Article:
The European Day of Languages (EDL) has been celebrated annually on 26 September since the European Year of Languages 2001. It was an initiative by the Council of Europe, which eventually ensured that the importance of this particular theme is being raised up on annual basis. The main objectives of the European Day of Languages are to raise awareness of Europe’s great linguistic diversity, the need to diversify the range of languages learnt by people and the need for people to develop a required proficiency in order to be able to play their part in democratic citizenship in Europe. During this particular day, countless amounts of events are taking place all around Europe in order to promote linguistic diversity and reinforce intercultural understanding. Often when talking about the linguistic situation in Europe, one may hear references on the rather interesting and unique linguistic situation that exists in the European Union. Having 24 official languages, which are defined in the treaties also as the working languages, it is truly something unprecedented. The equality between different languages varies certainly between different institutions in their dayto-day work, but nonetheless, the current language regime gives a signal of the importance of linguistic diversity to the EU. Despite that uniqueness, one should not forget that it is merely a part of the bigger picture. There are also 60 regional or minority languages in the EU and more than 200 languages spoken in Europe in total. That number includes all the languages spoken by those who have arrived to Europe from all around the globe. ENGLISH IS NOT ENOUGH Some people argue that knowing English is all that matters and that currently English should not even be included when talking about foreign language skills. One argument is that because it is already so widely spoken and it should be counted as a basic skill for everyone to learn. It is true that, especially since the Second World War, English has gained a rather impressive dominance on the global level. Some have claimed that it is an inevitable consequence of a cultural McDonaldization, a concept that was originally used by an American sociologist named George Ritzer. There is also an argument why English is not enough, which derives from a completely different perspective: there are not enough English speakinging people. According to the Eurobarometer 386 (2012) on Europeans and their languages, it is true that English is the most widely spoken
foreign language, but only with a share of 38%. Naturally the situations vary greatly in different countries, but that number tells a story of its own. When we add to the equation countries where respondents are least likely to be able to speak any foreign languages at all, like Hungary (65%) and Italy (62%), it is understandable to argue that English is not enough because it is simply not spoken widely enough. While it is vital to know English, why should you stop there? Numerous studies have also suggested that there are various advantages of being multilingual. Those include not only all the social and employment advantages, but also many neurological and cognitive aspects. Generally speaking, multilinguals are not restricted to a single worldview and they are better able to deal with distractions. They are better problem solvers and being multilingual may also delay Alzheimer’s disease. Thus, learning new languages include much more upsides than just being able to transmit a simple message. HOW ABOUT REGIONAL OR MINORITY LANGUAGES? While all the benefits of being multilingual might be true, one should not underestimate the importance of your mother tongue. It is a part of the very foundation of a person’s identity and challenges might occur if that language happens to be a regional or a minority language. The situations are naturally different in every country and in some cases there are no problems whatsoever. However, many of the regional and minority languages have faced different forms of unjustified exclusion and restriction, which eventually might endanger the very existence of that language. While these questions are relevant in every day of the year, EDL offers a great chance to shed light on these matters.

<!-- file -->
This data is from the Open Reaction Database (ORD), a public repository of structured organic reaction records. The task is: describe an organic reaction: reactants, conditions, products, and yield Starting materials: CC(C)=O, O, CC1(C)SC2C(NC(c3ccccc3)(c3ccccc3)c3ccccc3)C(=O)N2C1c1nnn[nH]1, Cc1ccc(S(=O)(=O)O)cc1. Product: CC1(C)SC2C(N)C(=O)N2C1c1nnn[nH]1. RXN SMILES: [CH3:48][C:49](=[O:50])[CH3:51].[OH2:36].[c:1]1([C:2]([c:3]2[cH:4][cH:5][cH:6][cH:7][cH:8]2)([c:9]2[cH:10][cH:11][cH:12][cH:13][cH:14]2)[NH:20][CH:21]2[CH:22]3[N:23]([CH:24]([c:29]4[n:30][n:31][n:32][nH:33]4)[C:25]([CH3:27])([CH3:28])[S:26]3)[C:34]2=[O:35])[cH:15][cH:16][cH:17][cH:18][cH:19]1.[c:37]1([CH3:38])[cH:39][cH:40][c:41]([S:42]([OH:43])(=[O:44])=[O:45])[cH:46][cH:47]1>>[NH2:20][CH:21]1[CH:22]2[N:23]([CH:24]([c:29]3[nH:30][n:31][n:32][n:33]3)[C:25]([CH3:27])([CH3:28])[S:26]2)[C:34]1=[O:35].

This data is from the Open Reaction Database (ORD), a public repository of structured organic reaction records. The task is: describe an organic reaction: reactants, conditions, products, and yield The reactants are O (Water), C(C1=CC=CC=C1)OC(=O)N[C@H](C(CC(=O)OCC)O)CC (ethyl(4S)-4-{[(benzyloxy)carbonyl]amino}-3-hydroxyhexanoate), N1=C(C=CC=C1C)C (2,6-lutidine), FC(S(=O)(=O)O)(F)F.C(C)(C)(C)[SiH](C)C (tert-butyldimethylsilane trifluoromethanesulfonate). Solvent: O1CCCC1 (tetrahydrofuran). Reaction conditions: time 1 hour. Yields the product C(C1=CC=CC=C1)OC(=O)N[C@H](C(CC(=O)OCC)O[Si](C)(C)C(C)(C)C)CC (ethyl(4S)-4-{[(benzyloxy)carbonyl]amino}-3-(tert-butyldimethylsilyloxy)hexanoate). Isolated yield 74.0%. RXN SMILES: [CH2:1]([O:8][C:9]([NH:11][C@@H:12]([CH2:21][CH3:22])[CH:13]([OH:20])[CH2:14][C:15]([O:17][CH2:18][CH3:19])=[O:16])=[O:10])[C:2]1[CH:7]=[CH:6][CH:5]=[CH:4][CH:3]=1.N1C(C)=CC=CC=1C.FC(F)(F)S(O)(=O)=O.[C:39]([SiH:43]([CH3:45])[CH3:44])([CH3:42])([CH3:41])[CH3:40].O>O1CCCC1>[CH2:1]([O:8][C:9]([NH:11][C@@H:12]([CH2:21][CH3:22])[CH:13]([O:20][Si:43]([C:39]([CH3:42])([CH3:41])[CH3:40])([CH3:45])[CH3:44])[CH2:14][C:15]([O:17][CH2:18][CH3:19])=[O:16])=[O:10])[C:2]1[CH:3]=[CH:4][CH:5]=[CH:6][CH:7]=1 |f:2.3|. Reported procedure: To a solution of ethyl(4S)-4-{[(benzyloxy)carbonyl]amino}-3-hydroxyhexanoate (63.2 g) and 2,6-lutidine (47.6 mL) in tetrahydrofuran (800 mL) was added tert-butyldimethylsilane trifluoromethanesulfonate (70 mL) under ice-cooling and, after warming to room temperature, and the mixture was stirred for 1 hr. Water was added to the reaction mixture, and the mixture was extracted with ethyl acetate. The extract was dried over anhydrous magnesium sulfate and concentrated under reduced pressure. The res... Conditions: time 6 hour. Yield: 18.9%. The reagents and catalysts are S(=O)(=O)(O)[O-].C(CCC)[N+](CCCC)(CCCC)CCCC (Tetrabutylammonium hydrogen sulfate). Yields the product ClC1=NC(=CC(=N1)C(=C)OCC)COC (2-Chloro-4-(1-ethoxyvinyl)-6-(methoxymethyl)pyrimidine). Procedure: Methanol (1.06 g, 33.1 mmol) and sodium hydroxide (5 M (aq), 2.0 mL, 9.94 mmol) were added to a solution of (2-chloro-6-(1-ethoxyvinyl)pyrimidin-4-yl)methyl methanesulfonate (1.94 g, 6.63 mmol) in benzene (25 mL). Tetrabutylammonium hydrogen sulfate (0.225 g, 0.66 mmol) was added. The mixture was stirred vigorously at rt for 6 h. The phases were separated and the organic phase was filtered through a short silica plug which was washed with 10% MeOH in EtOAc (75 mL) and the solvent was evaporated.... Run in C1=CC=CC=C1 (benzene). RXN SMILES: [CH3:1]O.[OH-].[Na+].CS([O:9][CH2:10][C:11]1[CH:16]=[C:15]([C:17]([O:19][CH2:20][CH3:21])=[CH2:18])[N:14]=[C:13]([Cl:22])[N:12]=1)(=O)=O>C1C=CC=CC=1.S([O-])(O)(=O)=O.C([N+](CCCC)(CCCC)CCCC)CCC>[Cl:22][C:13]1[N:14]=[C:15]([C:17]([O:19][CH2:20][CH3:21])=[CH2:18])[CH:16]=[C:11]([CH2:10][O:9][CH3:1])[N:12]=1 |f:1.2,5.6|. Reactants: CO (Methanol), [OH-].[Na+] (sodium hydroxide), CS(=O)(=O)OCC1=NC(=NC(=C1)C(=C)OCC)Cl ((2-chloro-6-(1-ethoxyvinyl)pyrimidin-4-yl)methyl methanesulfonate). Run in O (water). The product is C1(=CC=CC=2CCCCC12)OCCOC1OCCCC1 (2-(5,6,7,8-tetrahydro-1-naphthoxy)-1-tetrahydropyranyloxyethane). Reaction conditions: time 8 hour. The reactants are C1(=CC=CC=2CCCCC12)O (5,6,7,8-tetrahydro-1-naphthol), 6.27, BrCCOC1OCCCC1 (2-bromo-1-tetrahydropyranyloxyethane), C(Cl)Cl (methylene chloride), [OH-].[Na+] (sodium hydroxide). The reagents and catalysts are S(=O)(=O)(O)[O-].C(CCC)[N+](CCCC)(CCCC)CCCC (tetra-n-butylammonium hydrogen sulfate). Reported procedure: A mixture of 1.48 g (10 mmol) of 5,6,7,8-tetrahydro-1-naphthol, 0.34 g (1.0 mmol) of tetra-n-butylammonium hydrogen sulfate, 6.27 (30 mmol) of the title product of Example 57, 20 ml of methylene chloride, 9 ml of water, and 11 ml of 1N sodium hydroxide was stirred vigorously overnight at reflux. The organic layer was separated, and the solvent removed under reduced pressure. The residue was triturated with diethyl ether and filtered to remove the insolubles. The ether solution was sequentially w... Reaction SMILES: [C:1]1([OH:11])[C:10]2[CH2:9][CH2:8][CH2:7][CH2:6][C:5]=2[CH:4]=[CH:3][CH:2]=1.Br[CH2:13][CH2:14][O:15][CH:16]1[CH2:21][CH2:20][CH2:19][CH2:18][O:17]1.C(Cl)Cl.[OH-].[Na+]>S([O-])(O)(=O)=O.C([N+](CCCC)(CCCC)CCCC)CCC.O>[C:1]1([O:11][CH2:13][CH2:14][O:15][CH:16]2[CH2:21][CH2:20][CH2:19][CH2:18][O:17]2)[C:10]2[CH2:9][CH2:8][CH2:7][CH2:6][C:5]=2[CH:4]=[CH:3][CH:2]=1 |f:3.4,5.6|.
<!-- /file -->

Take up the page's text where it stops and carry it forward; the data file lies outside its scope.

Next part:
To tackle these issues, the Committee of Ministers of the Council of Europe adopted the European Charter for Regional or Minority Languages as a convention on 25 June 1992. It holds several principles and commitments on which, having ratified the Charter, each country must base their policies. These include for example: “the provision of appropriate forms and means for the teaching and study of such languages at all appropriate stages”, and “the facilitation and/or encouragement of the use of such languages, in speech and writing, in public and private life.” Despite the fact that it entered into force on 1 March 1998, there are still some European countries left which have not signed or ratified the Charter. In conclusion language skills are a necessity in a modern day world and, despite the risk of repeating clichés, you are never truly too old to start learning a new language. Being able to speak various languages gives you many opportunities and advantages, which are positive not only to the individual, but for the society as a whole. When adding the importance of the protection of regional and minority languages, the European Day of Languages is clearly well justified.